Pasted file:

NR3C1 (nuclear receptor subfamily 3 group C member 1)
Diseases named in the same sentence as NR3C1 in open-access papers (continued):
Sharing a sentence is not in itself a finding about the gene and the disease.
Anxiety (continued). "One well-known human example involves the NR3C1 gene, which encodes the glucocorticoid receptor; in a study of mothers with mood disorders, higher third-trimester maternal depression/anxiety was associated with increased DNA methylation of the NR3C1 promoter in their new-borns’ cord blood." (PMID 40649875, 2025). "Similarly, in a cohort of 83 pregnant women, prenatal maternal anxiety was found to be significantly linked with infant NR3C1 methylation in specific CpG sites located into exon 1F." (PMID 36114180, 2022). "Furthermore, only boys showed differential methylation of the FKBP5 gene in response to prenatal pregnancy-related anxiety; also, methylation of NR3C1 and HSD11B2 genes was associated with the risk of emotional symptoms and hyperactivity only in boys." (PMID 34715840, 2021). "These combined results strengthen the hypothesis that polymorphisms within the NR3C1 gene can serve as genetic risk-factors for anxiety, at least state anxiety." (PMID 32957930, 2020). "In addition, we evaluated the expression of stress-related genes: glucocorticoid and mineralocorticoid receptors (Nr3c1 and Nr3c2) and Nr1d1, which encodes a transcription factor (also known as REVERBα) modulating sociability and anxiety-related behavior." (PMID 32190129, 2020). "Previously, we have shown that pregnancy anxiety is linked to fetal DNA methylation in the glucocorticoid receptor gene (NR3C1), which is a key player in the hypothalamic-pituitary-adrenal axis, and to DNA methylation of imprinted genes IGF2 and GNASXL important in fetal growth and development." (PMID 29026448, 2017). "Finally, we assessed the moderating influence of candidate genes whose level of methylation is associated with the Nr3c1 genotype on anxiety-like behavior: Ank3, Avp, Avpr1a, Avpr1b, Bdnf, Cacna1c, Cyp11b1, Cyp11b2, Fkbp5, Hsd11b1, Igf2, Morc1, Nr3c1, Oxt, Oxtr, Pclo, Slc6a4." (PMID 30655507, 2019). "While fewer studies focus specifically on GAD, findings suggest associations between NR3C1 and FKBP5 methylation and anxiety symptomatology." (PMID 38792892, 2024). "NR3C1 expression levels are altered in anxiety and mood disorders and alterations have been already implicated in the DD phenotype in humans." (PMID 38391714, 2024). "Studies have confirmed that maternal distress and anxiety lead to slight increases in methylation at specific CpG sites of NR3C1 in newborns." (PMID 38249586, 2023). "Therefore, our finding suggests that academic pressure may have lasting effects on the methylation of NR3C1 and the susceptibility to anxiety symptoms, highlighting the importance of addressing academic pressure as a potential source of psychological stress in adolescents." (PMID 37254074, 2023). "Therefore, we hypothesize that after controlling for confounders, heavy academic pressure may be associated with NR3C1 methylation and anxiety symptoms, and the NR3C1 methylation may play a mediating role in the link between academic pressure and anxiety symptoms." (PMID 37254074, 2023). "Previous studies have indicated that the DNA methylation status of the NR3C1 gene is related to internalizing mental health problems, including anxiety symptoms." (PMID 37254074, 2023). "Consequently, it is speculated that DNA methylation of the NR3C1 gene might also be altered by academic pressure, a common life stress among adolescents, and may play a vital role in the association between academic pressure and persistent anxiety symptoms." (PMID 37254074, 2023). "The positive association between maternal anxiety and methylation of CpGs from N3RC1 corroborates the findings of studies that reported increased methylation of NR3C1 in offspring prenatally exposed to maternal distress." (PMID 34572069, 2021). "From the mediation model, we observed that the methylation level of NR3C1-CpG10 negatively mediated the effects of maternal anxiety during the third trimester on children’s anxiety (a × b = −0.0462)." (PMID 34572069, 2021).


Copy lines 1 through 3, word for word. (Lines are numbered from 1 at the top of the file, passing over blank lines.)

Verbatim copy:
NR3C1 (nuclear receptor subfamily 3 group C member 1)
Diseases named in the same sentence as NR3C1 in open-access papers (continued):
Sharing a sentence is not in itself a finding about the gene and the disease.